ZELENY: What is less clear is what signals could be coming from the President.
ZELENY: Now, aides to several governors are telling us that they are watching and listening to the President's words very carefully hoping to avoid a rebuke that Georgia Governor Brain Kemp received. But, Brianna, it's clear that the road to reopening is starting out as a bumpy one.
KEILAR: Yes, it certainly is. Jeff Zeleny, thank you for that great report.
And up next, the new warning for a drug that the President wants promoted as a potential miracle. Well, the FDA now saying that it hasn't been proven effective or safe for coronavirus.
KEILAR: The FDA issuing a stark warning about the side effects of drug that the President had touted for weeks as a potential miracle drug. Let's bring in senior medical correspondent Elizabeth Cohen. And Elizabeth, what do you make of this warning when the President has been pushing hydroxychloroquine as a potential solution here?
ELIZABETH COHEN, CNN SENIOR MEDICAL CORRESPONDENT: You know, I think we have all been concerned, Brianna, about things that the President has said about hydroxychloroquine not to mention other medical issues. And so I actually take this as a good sign that at least some of his administration is listening to the science and basically defying their boss.
So, the Food and Drug Administration saying, look, hydroxychloroquine can cause heart problems. It should only be used for COVID patients when it's part of a clinical trial.
The National Institutes of Health a few days saying basically the same thing. So, they're telling doctors, look, the benefits of this are -- doesn't look like it is going to outweigh the risks so be very careful.
KEILAR: And, Elizabeth, I know you're tracking some news on a potential step forward in the treatment of the novel coronavirus. There are Chinese researchers who say they successfully cloned these antibodies of patients who have recovered from the virus. Tell us how that would work? Is that something that is promising in the near term?
COHEN: It's promising in the much closer term than, say, a vaccine. If this works and it is an if, it could be useful in months and not the 12 to 18 months timeframe for a vaccine.
So the way it works, Brianna, or that theoretically it would work, is that when someone recovers from coronavirus, they develop antibodies. So you could take antibodies from the person who recovered, give them to someone who's suffering and we hope that the antibodies will work.
But then you can't really scale that, you can't really get that up to any kind of a mass scale because it is just one person. It's much more efficient to take those antibodies, particularly the really good antibodies, and clone them and turn that, in effect, into a drug that you give someone who's suffering and hopefully that would work.
So, two caveats. You need to see if it works because it is not a sure thing, also you need to see if it is safe. Because you can run into some side effects when do you that. Some bad things can happen.
But once they work through these clinical trials, the doctors that I'm talking to are quite excited this could be an effective treatment, but we do still have to see.
KEILAR: All right. They're quite excited. That's fascinating stuff, Elizabeth, thank you so much, Elizabeth Cohen.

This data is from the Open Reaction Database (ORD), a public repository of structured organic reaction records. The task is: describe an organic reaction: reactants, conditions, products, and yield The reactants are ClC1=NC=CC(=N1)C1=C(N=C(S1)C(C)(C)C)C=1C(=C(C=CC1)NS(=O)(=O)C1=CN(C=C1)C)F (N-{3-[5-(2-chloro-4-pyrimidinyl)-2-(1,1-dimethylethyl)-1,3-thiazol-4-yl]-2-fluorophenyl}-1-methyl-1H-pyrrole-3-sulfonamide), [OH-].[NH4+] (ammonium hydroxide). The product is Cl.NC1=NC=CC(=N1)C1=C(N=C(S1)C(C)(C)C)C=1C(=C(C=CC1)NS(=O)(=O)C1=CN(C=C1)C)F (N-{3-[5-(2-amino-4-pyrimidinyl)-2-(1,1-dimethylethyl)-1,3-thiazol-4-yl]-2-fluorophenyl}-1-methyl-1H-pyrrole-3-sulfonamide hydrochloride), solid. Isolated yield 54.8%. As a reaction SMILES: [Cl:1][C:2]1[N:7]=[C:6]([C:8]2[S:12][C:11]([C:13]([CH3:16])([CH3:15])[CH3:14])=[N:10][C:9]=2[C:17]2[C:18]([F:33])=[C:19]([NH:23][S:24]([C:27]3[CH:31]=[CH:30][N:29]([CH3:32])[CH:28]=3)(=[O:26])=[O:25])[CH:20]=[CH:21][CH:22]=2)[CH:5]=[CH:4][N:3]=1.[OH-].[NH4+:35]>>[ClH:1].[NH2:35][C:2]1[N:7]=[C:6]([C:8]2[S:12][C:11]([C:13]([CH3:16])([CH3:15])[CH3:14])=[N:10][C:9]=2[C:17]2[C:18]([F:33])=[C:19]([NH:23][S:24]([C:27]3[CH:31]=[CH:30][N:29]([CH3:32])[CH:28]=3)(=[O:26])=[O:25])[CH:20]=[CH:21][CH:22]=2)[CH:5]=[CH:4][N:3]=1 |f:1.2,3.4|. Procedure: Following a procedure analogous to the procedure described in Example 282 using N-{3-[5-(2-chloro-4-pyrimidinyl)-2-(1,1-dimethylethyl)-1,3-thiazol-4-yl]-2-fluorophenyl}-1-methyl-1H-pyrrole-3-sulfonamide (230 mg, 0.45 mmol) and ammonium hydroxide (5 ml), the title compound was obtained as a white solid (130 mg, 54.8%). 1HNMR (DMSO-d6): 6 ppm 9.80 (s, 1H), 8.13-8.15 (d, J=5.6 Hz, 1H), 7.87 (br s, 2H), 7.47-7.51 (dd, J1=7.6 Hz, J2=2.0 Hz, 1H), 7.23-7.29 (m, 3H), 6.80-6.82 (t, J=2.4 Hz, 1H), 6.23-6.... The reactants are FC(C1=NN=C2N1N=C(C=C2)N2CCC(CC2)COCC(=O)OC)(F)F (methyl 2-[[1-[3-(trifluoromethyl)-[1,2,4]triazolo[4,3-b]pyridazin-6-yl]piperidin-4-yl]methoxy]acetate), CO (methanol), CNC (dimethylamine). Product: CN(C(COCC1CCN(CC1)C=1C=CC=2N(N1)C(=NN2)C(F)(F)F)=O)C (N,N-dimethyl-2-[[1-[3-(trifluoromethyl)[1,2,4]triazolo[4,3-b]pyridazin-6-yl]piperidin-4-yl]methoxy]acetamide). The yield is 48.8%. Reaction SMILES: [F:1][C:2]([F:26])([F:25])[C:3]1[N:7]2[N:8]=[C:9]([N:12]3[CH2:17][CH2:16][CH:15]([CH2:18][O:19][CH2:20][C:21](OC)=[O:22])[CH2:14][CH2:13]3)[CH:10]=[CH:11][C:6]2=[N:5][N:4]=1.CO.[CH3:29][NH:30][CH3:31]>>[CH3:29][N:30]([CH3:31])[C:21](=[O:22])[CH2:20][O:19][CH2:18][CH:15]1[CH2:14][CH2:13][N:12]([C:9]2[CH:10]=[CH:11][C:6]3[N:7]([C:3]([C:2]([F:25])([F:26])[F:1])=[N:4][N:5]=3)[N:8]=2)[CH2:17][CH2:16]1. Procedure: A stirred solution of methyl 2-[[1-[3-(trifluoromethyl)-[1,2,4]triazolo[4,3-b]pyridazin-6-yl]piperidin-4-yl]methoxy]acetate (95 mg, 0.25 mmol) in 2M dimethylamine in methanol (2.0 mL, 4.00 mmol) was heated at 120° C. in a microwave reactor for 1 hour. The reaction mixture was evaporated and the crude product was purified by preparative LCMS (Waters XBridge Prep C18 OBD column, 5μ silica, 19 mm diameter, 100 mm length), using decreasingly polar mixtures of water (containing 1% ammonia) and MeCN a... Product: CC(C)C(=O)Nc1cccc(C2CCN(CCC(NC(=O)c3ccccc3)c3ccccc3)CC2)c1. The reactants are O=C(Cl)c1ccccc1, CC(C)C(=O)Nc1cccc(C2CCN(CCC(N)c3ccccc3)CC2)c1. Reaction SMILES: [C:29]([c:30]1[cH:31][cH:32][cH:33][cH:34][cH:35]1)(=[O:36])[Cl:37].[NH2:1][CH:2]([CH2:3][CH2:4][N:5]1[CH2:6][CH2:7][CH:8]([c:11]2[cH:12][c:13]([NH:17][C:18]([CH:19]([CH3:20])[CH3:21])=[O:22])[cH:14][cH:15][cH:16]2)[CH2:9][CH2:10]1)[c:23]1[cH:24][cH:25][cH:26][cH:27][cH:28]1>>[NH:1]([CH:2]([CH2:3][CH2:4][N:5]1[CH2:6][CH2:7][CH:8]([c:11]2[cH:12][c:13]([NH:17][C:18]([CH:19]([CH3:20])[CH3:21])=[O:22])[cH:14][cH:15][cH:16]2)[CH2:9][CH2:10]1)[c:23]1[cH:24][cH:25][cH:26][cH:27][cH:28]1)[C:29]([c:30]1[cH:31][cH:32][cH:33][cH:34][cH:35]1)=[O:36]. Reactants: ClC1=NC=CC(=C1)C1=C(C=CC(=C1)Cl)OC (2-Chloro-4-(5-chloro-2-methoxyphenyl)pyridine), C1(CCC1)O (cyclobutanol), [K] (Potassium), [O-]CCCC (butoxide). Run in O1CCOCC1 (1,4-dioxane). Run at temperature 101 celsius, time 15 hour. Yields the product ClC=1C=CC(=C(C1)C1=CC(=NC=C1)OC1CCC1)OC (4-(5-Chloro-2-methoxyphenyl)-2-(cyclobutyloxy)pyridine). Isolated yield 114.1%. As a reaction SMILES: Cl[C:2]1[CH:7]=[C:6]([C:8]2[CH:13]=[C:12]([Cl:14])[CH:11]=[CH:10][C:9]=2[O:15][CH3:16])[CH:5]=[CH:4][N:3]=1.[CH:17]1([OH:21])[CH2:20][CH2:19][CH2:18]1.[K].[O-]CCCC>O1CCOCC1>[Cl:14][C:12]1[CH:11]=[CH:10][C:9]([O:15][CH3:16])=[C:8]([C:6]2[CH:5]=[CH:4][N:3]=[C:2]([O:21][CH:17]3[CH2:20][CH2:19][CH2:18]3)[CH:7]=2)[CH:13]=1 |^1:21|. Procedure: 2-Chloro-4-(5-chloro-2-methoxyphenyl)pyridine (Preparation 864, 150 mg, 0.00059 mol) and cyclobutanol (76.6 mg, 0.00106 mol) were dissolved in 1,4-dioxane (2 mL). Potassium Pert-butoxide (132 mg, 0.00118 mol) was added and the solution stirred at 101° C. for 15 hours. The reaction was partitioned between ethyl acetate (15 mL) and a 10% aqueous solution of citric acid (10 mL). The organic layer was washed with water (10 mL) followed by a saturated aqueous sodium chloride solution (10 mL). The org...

Veterans Affairs now saying that they will continue to treat veterans with the drug that one study linked to a higher coronavirus death rate. I will talk to the head of a leading veterans organization next.
[15:45:00] (COMMERCIAL BREAK)
KEILAR: Today on "HOMEFRONT," our digital and television column, where we aim to bridge the civilian military divide and tell the stories of military families. We are highlighting one group of Americans suffering greatly at the hands of this pandemic, and that is our veterans.
The Veterans Affairs Department has recently come under fire for testing hydroxychloroquine on several hundred COVID patients at V.A. facilities only to find that not only were they just as likely to need ventilators but they were dying at a rate more than two times that of patients not on the drug.
This as we continue to hear reports about V.A. hospitals operating under terrible conditions both for veterans and for the medical staff as they see those shortages of PPE that other hospitals are experiencing.
Joining me now is the CEO of Iraq and Afghanistan Veterans of America, a nonprofit that particularly focuses on post-9/11 vets. Jeremy Butler with us. Jeremy, thank you for joining us.
JEREMY BUTLER, CEO, IRAQ AND AFGHANISTAN VETERANS OF AMERICA: Thank you, it's always great to be with you, Brianna.
KEILAR: How do you make -- how do you square this? The FDA warns that hydroxychloroquine carries significant risks and they say it has no proven benefits for treating or preventing infection with coronavirus. Do you see the V.A. using veterans here as a guinea pig?
BUTLER: Yes, I don't square it. I think that's exactly what is going on here. It's really frustrating. From the beginning of the pandemic crisis, the IAVA has been calling for more transparency, more communication, more dialogue from the V.A. at all levels. From the Secretary on down, especially from the Veterans Health Administration and we just haven't seen that.
We didn't see it when the debate was around shortage of PPE, shortage of personnel, shortage of testing, and then we really, as far as I could tell, were not well informed that the V.A. was using hydroxychloroquine especially to the extent that it appears they were using it.
Certainly, didn't hear the negative results from it until this study came out. And then when it did come out, it seems like the V.A. really downplayed the study, or they called it not peer-reviewed, observational but then passed on anecdotal evidence that it's apparently working better among younger and middle age veterans. But we've seen no proof of that. And now it seems like the FDA is really kind of walking back their views on hydroxychloroquine.